In my Primal Blueprint Fitness eBook, I promote a bodyweight training program. Though it can be modified with weight vests, at its core it is comprised entirely of exercises that use your own bodyweight as resistance – pushups, pullups, planks, rows, squats, and sprints. For the majority of people who try it, it works great because PBF is a basic program designed to appeal to people from every fitness background. People who’ve never lifted a weight in their lives can jump right in with the beginning progressions, move on up through the more difficult variants, and get quite fit in the process. It’s not the end all, be all of training – and I make that pretty clear in the eBook – but it’s a foundation for solid, all around fitness. Some choose to move beyond it or incorporate weighted movements, some are content.
It’d be nice if regular activity was woven into our daily lives so that we could stay lean, strong, and fit without really thinking about it, but that’s not the world most of us live in. We have to set aside time to move our bodies. But, as I always say, this doesn’t mean we have to exercise atop a conveyor belt with a TV in front of it doing everything we can to forget that we’re even exercising in the first place. It doesn’t mean the workouts have to take an hour to complete. And it certainly doesn’t mean you need a gym to get in some good activity. That’s why I started writing the Workouts of the Week, a compendium of fun, effective, varied workouts for you to try. Readers still visit the archives to shake up their routines, so be sure to check them out if you’re in the market.
Today, I add ten additional fast but effective workouts to the list.
Today’s Monday Dear Mark question and answer post is a fun one. I look into whether a claim about fenugreek and human growth hormone by the great Dr. Mehmet Oz pans out (hint: he’s off, but not by much). Then, I discuss how to strength train as a marathon runner (hint: short and intense), after which I explore the nutritional content of edible insects. And finally, in light of my recent posts on inflammation, I cover the connection between eczema and gluten.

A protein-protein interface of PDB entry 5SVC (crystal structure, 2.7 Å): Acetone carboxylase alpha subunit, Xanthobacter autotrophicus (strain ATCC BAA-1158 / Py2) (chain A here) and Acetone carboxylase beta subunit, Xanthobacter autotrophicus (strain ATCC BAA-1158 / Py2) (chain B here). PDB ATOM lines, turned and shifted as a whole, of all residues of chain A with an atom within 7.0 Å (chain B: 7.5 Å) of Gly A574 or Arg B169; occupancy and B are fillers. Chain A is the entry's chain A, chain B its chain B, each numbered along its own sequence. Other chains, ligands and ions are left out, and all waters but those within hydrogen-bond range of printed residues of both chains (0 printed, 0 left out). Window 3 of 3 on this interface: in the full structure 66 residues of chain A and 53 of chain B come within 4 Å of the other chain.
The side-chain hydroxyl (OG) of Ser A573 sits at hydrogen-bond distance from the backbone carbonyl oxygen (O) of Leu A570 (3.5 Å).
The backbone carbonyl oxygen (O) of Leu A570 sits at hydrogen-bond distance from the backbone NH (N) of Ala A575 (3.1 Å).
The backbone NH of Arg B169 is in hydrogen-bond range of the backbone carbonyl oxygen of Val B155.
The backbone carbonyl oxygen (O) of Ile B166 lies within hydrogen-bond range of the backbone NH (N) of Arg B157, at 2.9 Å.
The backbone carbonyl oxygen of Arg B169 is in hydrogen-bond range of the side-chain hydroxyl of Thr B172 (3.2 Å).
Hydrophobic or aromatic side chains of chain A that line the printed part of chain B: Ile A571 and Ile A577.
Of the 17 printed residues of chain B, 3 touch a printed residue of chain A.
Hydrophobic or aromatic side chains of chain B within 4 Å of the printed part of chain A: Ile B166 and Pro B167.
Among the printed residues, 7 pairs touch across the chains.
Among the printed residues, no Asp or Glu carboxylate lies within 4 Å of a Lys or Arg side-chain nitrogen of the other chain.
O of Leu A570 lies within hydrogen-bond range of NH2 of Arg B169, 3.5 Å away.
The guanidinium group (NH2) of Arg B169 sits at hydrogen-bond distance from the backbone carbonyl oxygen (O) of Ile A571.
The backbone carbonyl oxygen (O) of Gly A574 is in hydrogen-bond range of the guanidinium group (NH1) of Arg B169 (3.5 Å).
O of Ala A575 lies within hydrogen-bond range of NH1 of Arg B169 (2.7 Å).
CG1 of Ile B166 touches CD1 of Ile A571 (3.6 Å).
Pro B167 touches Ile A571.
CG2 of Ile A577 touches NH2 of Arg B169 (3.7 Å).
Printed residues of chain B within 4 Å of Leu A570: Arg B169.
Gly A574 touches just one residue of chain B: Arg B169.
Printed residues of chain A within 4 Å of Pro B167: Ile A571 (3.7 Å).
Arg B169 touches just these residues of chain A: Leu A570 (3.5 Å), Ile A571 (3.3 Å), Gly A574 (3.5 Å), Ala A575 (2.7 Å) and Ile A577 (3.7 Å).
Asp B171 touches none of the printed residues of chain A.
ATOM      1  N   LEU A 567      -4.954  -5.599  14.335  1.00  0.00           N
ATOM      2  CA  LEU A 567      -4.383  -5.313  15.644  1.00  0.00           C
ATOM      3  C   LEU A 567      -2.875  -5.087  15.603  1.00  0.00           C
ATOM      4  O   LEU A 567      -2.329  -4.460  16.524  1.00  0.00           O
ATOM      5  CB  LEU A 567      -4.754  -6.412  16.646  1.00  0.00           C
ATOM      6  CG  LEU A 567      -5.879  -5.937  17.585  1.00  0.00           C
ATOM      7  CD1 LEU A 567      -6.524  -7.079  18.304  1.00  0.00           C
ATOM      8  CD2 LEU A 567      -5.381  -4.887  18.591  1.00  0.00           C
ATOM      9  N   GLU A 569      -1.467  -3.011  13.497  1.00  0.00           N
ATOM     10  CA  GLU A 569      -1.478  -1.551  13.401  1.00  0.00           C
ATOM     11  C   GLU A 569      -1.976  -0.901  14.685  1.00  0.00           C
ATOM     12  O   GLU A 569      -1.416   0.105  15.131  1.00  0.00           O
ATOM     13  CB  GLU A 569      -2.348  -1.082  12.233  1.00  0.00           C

A couple weeks ago, I wrote about how becoming an efficient fat-burner helps mitochondrial function, and last week I went over some of the nutrients and supplements most important for your mitochondria. All good and all useful, but today I’m going to talk about another route: exercise. It makes intuitive sense that mitochondria are profoundly affected by exercise, doesn’t it? They are the power plants of the cells (and that goes for muscle cells), they are the organelles that convert fat, protein, and glucose into usable energy – and continuously producing ample amounts of cellular energy to lift heavy things, run really fast (or really far at a slower pace), or jump high is what exercise is all about. What I like about exercise is that it’s an entirely self-contained lifestyle modification. Modifying your energy pathways from sugar to fat and obtaining certain nutrients requires eating different foods and different amounts of those foods, and supplementing (obviously) requires taking supplements. But exercise is entirely up to you. If you want to. It’s a subtle distinction, but an important one. And an empowering one, if you ask me.
Gym class was not a great time for me.
To understand exactly how painful grade school PE was back in my day, you must experience “Go, You Chicken Fat, Go.” Back in early 1960s, PE was all about preparing for and passing the Presidential Fitness Test, which was JFK’s youth fitness standards. “Go, You Chicken Fat, Go” was a ridiculous song written expressly for the Presidential challenge and sung by a guy named Robert Preston. Every single day during PE class, we did calisthenics as it blasted over the PA system on repeat. We’d do pushups, jumping jacks, squat thrusts, chinups, all while listening to this masterpiece – I think I’m finally realizing why I hated strength training and gravitated toward long distance endurance events for the bulk of my youth! We occasionally got to play dodgeball, and those were good days. Head shots were allowed and even encouraged. No PC stuff anywhere.
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